George Karl, the Cleveland Cavaliers' rookie coach, and his star, the redoubtable World B. Free, were shooting unguarded 20-footers recently in a game of Buy Back. The rest of the team had been eliminated, and it was down to the two cockiest Cavs for the $50 pot.
Karl and Free have come a long way in their personal relationship—about as far as the playoff-poised Cavs have since starting the season at 2-19. So, after practice in a Los Angeles high school gym the day of a game with the Clippers, the former antagonists could slam egos safely. "Oooh, don't be so mean," cracked Free after swishing his fourth consecutive high-release jumper. "You know I got that rhythm."
"Don't be talkin' so big, World," said Karl, who delights in hustling greenbacks from his players but knew he was in tough with the Prince of Midair. Not that he was about to admit it, of course. When Karl finally missed the shot that gave Free the pot, he ran off the line screaming, "How could I choke!" as if he had been the favorite.
But Karl was as happy as anyone to see Free win. His first big decision as the youngest head coach in the NBA—he's 33—was to ask Free to change the old World flavor of his game. Not long after that, his first lesson was to find out that with a little freedom the 31-year-old veteran could be a brave new World.
Karl, Free and a gritty mixture of veterans and young players have led Cleveland to the greatest turnaround the NBA has seen since Elvin Hayes's jump shot. The Cavs haven't made the playoffs since 1978, and just when it looked as if they would never rise from the rubble created by the three-year mismanagement of former owner Ted Stepien, they began a steady surge that included back-to-back victories over the Philadelphia 76ers and a blowout of the Bucks in Milwaukee. With victories last week over the Knicks, Bulls and Pacers, Cleveland's record as of Sunday was 31-43, good for a two-game lead over Atlanta for the last playoff spot in the Eastern Conference.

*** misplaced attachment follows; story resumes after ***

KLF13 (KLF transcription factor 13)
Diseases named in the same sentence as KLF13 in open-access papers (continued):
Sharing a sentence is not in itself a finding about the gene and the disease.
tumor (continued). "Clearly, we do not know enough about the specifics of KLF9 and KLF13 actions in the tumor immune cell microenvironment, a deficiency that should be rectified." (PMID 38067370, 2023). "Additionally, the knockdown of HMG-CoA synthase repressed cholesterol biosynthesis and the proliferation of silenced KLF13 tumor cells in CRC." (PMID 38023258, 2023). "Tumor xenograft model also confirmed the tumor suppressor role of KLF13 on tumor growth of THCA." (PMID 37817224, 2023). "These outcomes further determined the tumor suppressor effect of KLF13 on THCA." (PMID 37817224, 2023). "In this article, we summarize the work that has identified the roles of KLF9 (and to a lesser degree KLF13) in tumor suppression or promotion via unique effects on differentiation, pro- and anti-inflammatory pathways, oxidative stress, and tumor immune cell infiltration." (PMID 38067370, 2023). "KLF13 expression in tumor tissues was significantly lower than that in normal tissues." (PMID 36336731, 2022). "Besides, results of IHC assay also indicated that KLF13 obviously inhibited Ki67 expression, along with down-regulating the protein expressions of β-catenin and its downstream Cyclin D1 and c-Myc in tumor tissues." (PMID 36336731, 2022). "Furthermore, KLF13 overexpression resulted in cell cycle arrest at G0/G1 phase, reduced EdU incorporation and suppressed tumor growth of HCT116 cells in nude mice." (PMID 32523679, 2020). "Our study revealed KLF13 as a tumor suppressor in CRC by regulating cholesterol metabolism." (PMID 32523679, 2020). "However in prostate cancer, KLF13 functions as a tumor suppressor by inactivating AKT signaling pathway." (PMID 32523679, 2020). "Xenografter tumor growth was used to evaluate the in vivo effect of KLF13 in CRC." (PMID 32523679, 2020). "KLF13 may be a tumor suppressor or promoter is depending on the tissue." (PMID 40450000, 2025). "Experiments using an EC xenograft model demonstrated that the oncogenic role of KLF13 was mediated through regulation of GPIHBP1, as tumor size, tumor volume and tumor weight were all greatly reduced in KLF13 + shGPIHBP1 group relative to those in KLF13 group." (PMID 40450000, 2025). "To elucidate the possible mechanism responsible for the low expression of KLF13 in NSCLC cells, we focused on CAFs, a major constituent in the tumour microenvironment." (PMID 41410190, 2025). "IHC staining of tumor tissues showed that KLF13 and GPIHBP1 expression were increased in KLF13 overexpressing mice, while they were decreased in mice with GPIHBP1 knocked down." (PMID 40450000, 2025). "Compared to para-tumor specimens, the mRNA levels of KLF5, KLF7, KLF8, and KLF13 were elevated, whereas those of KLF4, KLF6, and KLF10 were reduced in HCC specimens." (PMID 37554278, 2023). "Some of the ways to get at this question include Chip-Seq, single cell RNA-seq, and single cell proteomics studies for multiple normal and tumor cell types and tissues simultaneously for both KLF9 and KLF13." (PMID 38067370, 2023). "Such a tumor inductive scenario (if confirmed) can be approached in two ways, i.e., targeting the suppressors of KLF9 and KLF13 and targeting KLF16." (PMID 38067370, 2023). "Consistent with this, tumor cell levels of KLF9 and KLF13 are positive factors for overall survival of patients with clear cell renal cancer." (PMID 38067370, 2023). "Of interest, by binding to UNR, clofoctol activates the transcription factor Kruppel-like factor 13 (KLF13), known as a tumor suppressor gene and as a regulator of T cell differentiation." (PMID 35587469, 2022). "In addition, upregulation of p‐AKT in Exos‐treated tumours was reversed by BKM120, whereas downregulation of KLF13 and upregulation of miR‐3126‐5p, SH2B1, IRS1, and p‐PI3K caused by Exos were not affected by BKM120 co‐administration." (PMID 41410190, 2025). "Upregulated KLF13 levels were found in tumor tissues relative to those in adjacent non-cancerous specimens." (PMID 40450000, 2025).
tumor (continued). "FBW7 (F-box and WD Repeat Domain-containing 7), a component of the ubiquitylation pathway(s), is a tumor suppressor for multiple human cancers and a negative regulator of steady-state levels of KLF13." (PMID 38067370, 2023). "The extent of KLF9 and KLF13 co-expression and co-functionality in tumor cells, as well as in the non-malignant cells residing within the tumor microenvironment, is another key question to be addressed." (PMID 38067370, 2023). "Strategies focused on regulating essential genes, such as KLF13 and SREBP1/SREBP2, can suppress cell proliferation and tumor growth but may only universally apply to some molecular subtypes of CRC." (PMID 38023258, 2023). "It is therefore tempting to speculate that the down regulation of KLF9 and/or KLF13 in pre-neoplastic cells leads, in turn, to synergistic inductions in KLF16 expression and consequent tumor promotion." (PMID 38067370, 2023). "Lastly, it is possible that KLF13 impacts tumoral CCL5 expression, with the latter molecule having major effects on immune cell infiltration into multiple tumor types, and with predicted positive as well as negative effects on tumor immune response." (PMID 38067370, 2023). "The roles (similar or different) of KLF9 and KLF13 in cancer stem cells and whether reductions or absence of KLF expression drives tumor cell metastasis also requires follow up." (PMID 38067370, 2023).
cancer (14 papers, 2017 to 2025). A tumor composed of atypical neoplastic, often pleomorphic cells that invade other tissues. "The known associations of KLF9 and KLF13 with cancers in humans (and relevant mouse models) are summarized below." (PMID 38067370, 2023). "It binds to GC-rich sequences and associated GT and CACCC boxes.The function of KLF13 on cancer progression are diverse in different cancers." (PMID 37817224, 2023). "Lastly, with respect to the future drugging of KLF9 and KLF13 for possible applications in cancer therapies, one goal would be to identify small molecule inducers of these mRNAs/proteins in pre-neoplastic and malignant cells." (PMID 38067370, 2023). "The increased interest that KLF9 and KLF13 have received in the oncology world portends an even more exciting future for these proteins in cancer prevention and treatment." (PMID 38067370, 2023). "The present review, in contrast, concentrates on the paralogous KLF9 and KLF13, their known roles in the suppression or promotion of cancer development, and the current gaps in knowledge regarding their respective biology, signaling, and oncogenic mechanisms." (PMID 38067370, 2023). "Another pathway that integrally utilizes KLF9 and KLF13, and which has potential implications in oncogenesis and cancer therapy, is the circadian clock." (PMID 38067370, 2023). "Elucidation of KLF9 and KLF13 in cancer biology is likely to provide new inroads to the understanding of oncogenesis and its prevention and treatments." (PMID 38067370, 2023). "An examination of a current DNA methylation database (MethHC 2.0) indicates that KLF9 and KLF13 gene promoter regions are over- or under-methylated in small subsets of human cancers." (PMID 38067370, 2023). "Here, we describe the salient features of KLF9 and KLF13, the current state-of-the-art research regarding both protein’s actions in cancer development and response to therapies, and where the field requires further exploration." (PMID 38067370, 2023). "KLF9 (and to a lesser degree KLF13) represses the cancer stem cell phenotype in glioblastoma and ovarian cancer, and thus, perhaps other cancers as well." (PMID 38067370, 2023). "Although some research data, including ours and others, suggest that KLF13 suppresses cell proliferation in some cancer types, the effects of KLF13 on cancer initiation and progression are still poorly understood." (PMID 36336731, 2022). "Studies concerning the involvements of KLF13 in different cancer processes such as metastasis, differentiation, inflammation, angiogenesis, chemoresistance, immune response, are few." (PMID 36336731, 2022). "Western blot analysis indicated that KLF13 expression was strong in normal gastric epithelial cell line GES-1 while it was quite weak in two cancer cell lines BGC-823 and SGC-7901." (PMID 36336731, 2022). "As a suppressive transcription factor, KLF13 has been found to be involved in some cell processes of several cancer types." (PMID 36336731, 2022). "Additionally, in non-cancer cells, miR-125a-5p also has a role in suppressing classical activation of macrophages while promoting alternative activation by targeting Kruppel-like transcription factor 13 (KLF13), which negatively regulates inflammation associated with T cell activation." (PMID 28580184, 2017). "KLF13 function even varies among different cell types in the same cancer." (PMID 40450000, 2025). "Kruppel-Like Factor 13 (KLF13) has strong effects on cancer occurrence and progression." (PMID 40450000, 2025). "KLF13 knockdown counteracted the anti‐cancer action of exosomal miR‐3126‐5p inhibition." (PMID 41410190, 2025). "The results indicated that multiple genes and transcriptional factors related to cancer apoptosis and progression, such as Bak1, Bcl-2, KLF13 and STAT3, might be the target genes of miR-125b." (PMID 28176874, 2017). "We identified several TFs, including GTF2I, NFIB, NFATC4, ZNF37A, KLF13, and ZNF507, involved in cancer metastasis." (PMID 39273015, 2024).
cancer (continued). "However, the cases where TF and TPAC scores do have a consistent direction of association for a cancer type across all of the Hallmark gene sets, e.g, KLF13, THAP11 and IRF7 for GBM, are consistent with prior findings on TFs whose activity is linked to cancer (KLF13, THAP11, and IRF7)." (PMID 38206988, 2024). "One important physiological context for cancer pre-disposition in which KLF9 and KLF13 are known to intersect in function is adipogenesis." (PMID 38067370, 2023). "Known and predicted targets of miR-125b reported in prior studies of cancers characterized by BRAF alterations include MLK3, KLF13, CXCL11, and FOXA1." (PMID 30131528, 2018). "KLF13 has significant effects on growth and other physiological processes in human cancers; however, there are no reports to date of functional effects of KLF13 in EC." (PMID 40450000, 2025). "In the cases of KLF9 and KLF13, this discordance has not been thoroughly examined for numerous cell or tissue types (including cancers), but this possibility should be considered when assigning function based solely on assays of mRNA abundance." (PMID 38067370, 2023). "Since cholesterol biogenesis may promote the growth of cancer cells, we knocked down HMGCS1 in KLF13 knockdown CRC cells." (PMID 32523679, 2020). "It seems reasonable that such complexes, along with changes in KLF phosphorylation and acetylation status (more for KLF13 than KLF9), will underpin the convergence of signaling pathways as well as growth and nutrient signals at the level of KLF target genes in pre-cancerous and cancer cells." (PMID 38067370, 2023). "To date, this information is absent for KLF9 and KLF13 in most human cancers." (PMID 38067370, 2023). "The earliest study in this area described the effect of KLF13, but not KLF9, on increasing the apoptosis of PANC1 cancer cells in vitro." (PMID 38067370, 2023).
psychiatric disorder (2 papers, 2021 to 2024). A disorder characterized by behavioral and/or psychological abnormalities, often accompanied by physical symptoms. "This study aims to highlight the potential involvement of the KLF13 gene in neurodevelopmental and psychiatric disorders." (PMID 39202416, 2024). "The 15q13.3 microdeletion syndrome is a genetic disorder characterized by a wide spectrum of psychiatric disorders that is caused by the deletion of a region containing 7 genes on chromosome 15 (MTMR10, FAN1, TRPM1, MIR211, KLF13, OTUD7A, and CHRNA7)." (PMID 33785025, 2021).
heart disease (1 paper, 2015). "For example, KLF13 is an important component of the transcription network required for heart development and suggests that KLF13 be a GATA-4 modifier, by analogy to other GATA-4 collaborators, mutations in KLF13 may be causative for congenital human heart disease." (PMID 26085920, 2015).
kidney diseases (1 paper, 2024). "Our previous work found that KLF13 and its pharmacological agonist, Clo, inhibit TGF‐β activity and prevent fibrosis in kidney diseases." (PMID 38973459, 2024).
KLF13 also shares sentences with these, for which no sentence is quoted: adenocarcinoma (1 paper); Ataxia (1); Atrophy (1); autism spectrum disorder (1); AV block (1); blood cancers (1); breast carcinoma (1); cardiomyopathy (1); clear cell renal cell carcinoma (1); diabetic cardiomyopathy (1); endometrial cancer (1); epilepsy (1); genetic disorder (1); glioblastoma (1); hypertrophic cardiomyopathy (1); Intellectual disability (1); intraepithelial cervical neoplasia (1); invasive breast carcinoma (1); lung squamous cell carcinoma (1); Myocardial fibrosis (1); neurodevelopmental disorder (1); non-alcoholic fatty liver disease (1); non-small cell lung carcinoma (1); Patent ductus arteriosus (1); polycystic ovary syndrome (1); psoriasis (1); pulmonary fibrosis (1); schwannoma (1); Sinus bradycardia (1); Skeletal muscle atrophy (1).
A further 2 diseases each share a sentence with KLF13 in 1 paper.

In a league that turns coaches into tight-lipped zombies, Karl, who replaced Tom Nissalke to become the Cavaliers' eighth coach in seven years, is an aberration. His features dance boyishly, and he's as likely to laugh as yell in late-game huddles with his players. Constantly thinking basketball, he keeps a notebook by his bed in which to draw up plays that might occur to him during occasional bouts of insomnia.
Karl won two Continental Basketball Association Coach of the Year awards with the Montana Golden Nuggets before going to Cleveland as director of player acquisition in 1983. A 6'2" guard who made All-America at North Carolina before graduating in 1973, Karl played for five years with the San Antonio Spurs in the ABA and NBA. He averaged only 6.5 points a game but accumulated three knee operations and nearly 100 stitches in his face from elbows and loose-ball dives. He's still hustling. Three weeks ago he took $15 from forward Phil Hubbard on a blind half-court shot released while facing away from the basket.
Before the season, Karl attempted an even longer shot: convincing Free that he should spend more time passing and defending and less time dribbling, shooting and, for that matter, playing. Free interpreted it as a sign he was being phased out in this, his 10th, season. No confrontations ensued, but the tension was thick.
"We had no respect for one another," says Free, who played against Karl when Free was in Philadelphia and known by his given name—Lloyd—and Karl was at the end of the line in San Antonio. "All he did was fall down to fake a charge," Free says with a smile. "I couldn't let him get away with that, so I'd kick him in the chest when I took my jumper."
Says Karl, "I remember it being a little lower than that."